Over at World Magazine’s Blog: ‘Durbin’s Arrogance’
In his opening statement today in the John Roberts confirmation hearings, Illinois Democrat Dick Durbin tried to talk tough, but wound up vacillating between condescension and arrogance. He said Mr. Roberts would have to explain to Sen. Durbin’s satisfaction his Reagan-era writings on civil rights because “we can’t assume that time or maturity have changed your views.” Later, apparently to display his fairmindedness, Sen. Durbin told Mr. Roberts that the hearings would “give you your chance…to establish why you were worthy” of Mr. Bush’s nomination, but promised the judge that if he refused to answer questions, “the results would not be…positive.” Note to Sen. Durbin: Left-of-center Justice Ruth Bader Ginsburg often refused to answer questions during her confirmation hearings. Perhaps you can recall her from the high court using your outsized sense of self.
If only the electorate was engaged enough to wise up and kick these guys out of Washington D.C.
Durbin wasn’t the only Senator in bloviation overdrive today.
Sen. Patrick Leahy (D) — “Today, the devastation, despair facing millions of our fellow Americans in the Gulf region is a tragic reminder of why we have a federal government, why it’s critical that our government be responsive. We need the federal government for our protection and security, to cast a lifeline to those in distress, to mobilize better resources beyond the ability of any state and local government — all of this for the common good.”
What does this have to do with Roberts?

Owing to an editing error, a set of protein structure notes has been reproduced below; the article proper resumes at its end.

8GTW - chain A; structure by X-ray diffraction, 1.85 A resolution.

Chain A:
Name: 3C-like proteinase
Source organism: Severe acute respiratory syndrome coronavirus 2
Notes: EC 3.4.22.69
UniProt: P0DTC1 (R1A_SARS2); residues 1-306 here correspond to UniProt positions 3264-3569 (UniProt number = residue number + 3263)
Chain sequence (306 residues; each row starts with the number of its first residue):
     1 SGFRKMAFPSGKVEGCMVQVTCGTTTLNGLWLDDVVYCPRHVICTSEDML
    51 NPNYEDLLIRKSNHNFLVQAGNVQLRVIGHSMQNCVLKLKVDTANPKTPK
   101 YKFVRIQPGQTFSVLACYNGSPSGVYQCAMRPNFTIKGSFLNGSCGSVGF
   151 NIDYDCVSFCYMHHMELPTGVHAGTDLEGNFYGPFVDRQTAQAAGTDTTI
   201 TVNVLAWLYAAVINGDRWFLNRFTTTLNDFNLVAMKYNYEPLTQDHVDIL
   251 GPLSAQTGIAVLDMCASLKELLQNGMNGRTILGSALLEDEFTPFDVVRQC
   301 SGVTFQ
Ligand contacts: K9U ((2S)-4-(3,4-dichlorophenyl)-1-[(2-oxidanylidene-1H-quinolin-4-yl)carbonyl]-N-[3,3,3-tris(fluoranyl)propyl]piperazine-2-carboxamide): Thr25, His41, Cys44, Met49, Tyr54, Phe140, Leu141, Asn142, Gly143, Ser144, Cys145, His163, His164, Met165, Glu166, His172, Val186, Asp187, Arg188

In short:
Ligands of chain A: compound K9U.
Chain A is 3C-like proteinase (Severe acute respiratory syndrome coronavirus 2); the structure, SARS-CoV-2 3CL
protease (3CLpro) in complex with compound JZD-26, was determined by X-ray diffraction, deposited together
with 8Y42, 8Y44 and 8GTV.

Sen. Teddy Kennedy (D) — “The powerful winds and flood waters of Katrina tore away the mask that has hidden from public view the many Americans who are left out and left behind. As one nation under God, we cannot continue to ignore the injustice, the inequality and the gross disparities that exist in our society.”
Uh (hiccup), what does (hiccup) this have to (hiccup) do with (hiccup) Roberts?
And it wasn’t just the Democrats who were overacting.
A television camera behind Sen. Tom Coburn (R) caught the senator working a crossword puzzle. But Coburn went from detachment to emotional overdrive when it was his turn to talk; seconds after asserting that “a super-legislator body is not what the court was intended to be,” he paused and wept.
Colleagues looked alarmed. One GOP committee aide put his hand to his mouth. It was the biggest Senate choke-up since Sen. George V. Voinovich (R) cried while opposing the nomination of the ambassador to the United Nations — and Coburn has to get through three more days of hearings.
Take the cameras out of the room and it would have been a different day. Remove the spotlight, and you instantly eliminate the drama. It’s showbiz, and it’s hard for me to stomach.
I think I’m going to hurl.